4 Reasons Why It’s OK To Combine Purees & Baby Led Weaning!

Main image for the article [4 Reasons Why It's OK To Combine Purees & Babyled Weaning!]. Pictured is a baby eating in their highchair.

Last week I talked about my definition of Baby Led Feeding and how you can use this approach to starting solids with your baby. Missed it? Read about it here.

In a nutshell, it’s letting your baby lead the feeding process, with us parents being super responsive to their cues and stages of readiness (all while challenging them to advance to new textures and self-feed so they become skilled eaters!). Because we are going off our baby’s cues, feeding in a baby led way means that in the beginning, you may want to incorporate purees (spoon feeding) and finger foods into your feeding schedule, based on your baby’s interest level, skills and abilities. It’s a way of mixing approaches as needed if that is what your baby needs. It’s so important to me that we let go of these all-or-nothing rules that we so often find in the mommy world, and learn to be flexible and responsive above all things. This is something I strongly believe every parent should embrace for stress free and successful feeding. In fact, it’s an underlying theme in my online course that teaches parents how to start solids and finger foods from 6 months all the way up to 12 months of age.

Today I’m going to list out four reasons why it’s ok to switch (or combine) approaches (purees and baby led weaning) as needed and what the benefits are of doing so. I’m going to slash through all the myths floating around out there that only one method can be used, or else all is ruined. You can also follow along with our realistic example of the first week of starting solids to see how we recommend combining both methods.

Let’s begin!

The benefits of mixing approaches

1. It stays true to responsive feeding practices

A lot of times, traditional baby led weaning proponents claim that TRUE baby led weaning means your baby can NEVER be spoon fed, and that it’s not actually baby-led if we do the feeding for them. I call BULL. In fact, if we truly want to let our baby lead the feeding process, we will start with whatever method they tell us they are ready for! What I know for sure, is that some babies do well with one method over the other in the beginning stages, depending on their level of independence and what skill level they are at. And some babies take to both methods just fine! For example, you may find some babies show the readiness signs to start solids, but don’t have a mature swallow, are dealing with excessive gagging, or just aren’t interested in finger foods at all. I’ve seen babies take even two months before they show any signs of interest in eating an actual finger food, but will joyfully eat purees! There’s nothing inherently wrong with the spoon – it’s all about how you do it, the simplicity of the textures and how long you are spoon feeding for. So give yourself the freedom to switch from one approach to another as your baby is ready!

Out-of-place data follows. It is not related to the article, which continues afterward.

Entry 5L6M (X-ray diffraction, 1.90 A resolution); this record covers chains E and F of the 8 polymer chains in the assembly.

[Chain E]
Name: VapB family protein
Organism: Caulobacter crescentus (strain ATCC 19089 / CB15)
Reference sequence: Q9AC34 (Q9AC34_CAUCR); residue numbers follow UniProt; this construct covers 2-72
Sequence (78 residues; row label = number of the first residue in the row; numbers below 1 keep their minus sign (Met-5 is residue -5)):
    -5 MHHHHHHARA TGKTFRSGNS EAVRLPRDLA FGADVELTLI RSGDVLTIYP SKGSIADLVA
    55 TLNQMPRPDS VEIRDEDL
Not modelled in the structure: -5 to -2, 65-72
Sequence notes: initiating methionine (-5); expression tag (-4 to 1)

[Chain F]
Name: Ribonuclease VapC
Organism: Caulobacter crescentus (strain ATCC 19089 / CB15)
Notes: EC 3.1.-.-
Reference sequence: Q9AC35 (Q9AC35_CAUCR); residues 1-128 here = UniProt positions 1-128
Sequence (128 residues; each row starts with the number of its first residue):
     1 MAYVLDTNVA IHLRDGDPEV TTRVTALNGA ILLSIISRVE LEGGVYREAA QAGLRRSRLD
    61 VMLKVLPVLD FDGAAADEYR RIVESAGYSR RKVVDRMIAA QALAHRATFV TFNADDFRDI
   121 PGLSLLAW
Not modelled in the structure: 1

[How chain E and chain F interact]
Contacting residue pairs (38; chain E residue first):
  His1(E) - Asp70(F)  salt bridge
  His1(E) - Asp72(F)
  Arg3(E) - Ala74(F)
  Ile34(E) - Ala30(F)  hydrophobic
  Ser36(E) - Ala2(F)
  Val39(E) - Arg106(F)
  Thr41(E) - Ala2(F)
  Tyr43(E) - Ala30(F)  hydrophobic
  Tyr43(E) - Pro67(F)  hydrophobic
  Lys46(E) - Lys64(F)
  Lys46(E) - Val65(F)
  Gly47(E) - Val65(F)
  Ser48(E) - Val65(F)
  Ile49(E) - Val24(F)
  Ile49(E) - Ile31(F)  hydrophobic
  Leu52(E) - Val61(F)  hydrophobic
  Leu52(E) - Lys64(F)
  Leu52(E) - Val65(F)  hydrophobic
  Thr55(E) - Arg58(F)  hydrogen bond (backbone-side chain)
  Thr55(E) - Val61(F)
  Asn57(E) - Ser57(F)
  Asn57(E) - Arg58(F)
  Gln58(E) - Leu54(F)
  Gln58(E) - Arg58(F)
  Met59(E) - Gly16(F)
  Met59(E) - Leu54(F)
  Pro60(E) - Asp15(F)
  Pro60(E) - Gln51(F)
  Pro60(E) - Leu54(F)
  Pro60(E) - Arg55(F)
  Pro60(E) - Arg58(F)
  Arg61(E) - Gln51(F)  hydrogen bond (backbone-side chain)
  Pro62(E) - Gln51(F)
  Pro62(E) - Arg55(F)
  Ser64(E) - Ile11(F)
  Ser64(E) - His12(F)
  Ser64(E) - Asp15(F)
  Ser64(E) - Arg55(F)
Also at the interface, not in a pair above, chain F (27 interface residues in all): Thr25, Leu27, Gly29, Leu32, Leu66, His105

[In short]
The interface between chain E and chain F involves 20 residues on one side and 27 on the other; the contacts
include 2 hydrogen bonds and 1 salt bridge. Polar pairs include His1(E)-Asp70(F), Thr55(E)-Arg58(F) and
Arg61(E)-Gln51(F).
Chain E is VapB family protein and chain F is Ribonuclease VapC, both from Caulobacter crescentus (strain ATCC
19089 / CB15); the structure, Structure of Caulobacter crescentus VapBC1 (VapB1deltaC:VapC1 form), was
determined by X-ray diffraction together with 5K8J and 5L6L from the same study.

2. It allows for nutrient needs to be met

Allowing for flexibility in your feeding approach helps ensure that your baby is getting lots of good nutrition and practice, no matter what. Iron is of particular importance when we talk about the nutrient needs of babies. Your baby’s iron stores begin to deplete around 6 months of age, and while breastmilk and formula contain iron, they do not meet the high requirements your baby needs at the time without food to supplement. If your baby isn’t doing well with finger foods, instead of waiting until 7 or 8 months before they get a hang of it, go ahead and start with high iron purees like puree chicken or lentils in the meantime that will provide them with the nutrition they need. This way, you can take your time, letting your baby continually practice with finger food in the meantime, without worry over whether they’re meeting nutrition requirements or not.